Stop No. 2 on the 2019 Bassmaster Elite Series visits Lake Lanier, a famed spotted bass fishery 40 miles northeast of Atlanta, Ga. The event runs Thursday through Sunday.
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Rick Clunn, a legend in tournament bass fishing, added his 16th victory at the first Elite tournament last week on the St. Johns River, where weight records were set. B.A.S.S. could not have asked for a more eye-catching start than having Clunn survive a battle with veterans and newcomers.
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Two of the young newcomers, the Johnston Brothers from Canada, thrilled bass fans and countrymen with fantastic starts of their Elite careers. At several points during the tournament, the brothers stood 1-2 in the standings and had a nation cheering. Chris, 29, (above) ended up taking second while Cory, 33, finished eighth.
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The 75 Elites traveled the seven hours or so up from St. Johns to northern Georgia to practice Monday through Wednesday before reconvening for the Day 1 takeoff at Laurel Park, 3100 Old Cleveland Hwy in Gainesville. The first boat is scheduled to blast off at 6:45 a.m. ET.
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Laurel Park is also the site of the weigh-ins Thursday and Friday at 3:10 p.m. ET. As always, fans can watch free of charge.
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The weekend weigh-ins will move to Coolray Field, 2500 Buford Dr. in Lawrenceville. Formerly Gwinnett Stadium, Coolray is a 10,000 seat stadium of the Gwinnett Stripers, the Triple-A affiliate of the Atlanta Braves. B.A.S.S. will again host Saturday’s Angler Alley and Sunday’s LIVE Watch Party there before the weigh-ins, schedule for 4 p.m. ET. All B.A.S.S. activities are free to attend.
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Lake Lanier, officially Lake Sidney Lanier, is a 38,000-acre reservoir with about 700 miles of shoreline. It was named for the American poet who fought in the Civil War and became a professor of literature at Johns Hopkins University.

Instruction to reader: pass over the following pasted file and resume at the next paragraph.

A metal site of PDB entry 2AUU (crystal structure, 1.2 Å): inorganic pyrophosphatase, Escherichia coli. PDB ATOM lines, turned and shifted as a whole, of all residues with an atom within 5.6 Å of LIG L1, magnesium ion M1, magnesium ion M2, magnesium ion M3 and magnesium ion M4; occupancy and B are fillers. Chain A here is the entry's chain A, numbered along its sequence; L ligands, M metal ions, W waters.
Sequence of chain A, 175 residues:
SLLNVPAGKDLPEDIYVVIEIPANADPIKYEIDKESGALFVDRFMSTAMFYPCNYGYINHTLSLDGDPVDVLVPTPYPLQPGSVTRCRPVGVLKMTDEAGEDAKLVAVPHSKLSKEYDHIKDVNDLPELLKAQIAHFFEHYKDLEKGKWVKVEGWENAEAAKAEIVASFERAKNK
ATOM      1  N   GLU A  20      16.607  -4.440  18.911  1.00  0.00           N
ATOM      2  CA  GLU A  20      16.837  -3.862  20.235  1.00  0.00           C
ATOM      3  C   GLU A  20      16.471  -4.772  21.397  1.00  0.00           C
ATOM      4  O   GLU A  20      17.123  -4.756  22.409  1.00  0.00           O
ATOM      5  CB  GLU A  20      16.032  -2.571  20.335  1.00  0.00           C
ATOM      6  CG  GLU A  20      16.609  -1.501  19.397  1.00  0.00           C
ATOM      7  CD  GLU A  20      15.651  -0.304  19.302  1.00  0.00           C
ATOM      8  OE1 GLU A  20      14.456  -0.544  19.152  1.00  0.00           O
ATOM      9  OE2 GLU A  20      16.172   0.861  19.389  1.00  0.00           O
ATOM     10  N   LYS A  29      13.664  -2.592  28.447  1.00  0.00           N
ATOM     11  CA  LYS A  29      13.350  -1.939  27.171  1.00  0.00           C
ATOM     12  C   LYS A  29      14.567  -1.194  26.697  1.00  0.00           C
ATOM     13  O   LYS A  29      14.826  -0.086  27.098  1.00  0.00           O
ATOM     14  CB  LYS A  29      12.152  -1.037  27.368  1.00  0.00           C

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Created by the 1956 completion of Buford Dam on the Chattahoochee River, Lanier is also fed by the Chestatee River. The lake is 26 miles long, covers about 47 miles of winding riverbed and is 200 feet at its deepest point at the dam.
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Although built for flood control and water supply, Lanier’s proximity to Atlanta’s metropolitan population of 5.8 million helps boost the number of visitors to 7.5 million per year. It’s a popular destination for recreational boating and fishing, although the chilly forecast this week should not create too much traffic alongside the Elites.
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There was plenty of traffic the last time B.A.S.S. held a pro level event there. In early September of 2006, Ryan Coleman had to work around a fleet of sailboats as he held off the field by catching 36 pounds, 10 pounces over three days in winning the Southern Open.
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While Coleman was the most recent winner of the eight pro events held on Lanier, others like Tom Mann Jr., Roland Martin and Mickey Bruce (twice) have put their name on trophies handed out there.
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Lake Lanier is considered one of the top lakes in the country for spotted bass. Bags this week might include some largemouth but the size of spots and the chilly temperatures should have most anglers targeting schools.
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Mark Menendez, who finished third to Clunn on the St. Johns, fished a lot on Lanier when he lived in Atlanta and said he’s caught many in the 5-pound range and has “seen multiple fish swimming behind those fish that would make them look like guppies.”
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The spotted bass state record listed on the Georgia DNR web site is Wayne Holland’s 8-2 (above) caught from Lake Burton in February 2005. A site heralding Lake Lanier’s record fish said its top spotted bass is an 8-5 landed by Patrick Bankston in May of 1985.
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Early reports from several anglers practicing are positive, so fans can expect to see impressive weights as Elite stop No. 2 of the 2019 season continues the theme of Big Bass, Big Stage, Big Dreams.